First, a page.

Q: As I’ve been reflecting on my mental health, one of the opportunities I see for myself is to work on my negative mindset. I’ve noticed that other people going through similar circumstances seem to manage much better than I do. How can I start to reframe how I see things going forward so I can be happier and less stressed?
A: You’re not alone in this. Remember, brains get good at what they do. Negative thoughts create “channels” in your brain, which means that over time, this way of thinking can become your default. If you do a lot of negative thinking, you wire your brain to be good at producing negative thoughts. Your brain also gets good at seeing things to think negatively about. (This is possible due to something called neuroplasticity, the ability of the brain to change based on the thoughts we think and the actions we take.)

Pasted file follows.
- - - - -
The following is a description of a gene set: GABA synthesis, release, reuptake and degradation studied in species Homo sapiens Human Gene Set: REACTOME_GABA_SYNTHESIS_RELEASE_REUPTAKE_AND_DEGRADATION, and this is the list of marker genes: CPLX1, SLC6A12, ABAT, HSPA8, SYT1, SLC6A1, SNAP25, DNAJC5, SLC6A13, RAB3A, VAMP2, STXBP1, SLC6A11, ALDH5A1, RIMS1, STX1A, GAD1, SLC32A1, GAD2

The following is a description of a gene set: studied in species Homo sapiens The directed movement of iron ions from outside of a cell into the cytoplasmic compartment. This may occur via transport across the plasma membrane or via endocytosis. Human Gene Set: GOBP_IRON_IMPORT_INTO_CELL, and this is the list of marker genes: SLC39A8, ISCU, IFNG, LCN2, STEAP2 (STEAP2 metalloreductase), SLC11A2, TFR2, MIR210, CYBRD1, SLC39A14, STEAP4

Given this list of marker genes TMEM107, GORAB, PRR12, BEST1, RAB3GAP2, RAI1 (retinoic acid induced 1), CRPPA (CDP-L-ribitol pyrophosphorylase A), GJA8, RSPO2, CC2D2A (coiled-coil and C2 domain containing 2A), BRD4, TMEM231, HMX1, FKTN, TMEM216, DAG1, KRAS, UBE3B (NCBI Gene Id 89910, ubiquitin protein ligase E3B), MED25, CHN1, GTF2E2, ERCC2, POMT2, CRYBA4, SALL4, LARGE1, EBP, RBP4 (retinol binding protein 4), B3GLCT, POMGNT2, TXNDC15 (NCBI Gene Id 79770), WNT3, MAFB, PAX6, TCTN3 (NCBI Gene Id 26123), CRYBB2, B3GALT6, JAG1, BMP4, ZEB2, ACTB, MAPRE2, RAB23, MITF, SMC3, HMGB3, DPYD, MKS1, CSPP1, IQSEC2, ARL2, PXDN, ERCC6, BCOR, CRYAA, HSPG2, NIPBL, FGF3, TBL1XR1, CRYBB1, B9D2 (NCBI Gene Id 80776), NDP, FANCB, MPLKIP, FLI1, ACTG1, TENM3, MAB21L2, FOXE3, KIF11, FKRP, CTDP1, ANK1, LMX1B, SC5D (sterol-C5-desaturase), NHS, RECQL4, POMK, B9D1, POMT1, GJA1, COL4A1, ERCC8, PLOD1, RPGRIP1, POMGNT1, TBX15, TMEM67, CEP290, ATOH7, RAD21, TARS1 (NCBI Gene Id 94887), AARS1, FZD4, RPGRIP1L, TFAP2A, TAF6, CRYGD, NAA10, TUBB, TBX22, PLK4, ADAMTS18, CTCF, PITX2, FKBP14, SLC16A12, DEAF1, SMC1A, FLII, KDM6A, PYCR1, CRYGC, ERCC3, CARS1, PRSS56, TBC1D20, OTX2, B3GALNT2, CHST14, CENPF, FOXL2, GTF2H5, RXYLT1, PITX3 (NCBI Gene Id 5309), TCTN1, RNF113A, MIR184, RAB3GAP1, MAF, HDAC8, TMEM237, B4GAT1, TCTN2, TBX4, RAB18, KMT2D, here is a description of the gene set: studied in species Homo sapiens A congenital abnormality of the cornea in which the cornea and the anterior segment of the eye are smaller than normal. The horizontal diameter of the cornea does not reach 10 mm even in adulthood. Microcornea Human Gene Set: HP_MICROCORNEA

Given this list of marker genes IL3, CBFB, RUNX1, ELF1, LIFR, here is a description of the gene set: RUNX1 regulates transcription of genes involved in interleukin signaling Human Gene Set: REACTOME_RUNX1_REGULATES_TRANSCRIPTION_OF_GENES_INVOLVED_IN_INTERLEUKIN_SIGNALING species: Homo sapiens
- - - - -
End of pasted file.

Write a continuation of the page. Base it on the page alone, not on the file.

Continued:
One of the many byproducts of negative thinking is stress, which then leads to more negative thinking. So as you’re thinking about changes you want to make now that will lead to a healthier, happier year, this is a great place to start.
Here’s a suggestion: When negative thoughts come — and they will — don’t just ignore them. Instead, pay attention. Stop what you are doing. Close your eyes if you need to. Replace the negative thought with a positive thought. Hold the positive thought in your brain for a full minute, or more.
When you do this, your brain’s neuroplasticity starts to work in your favor. You become a sculptor of your own brain. How cool is that? (By the way, a book I like to recommend if you’re interested in reading more on the subject of neuroplasticity is You Are Not Your Brain, by Jeffrey Schwartz.)
Changing your thoughts can change your life. To build a habit around reframing negative thoughts, start paying closer attention to your thoughts, and practice actively replacing them.
For more, watch this video on reframing challenges and building resilience.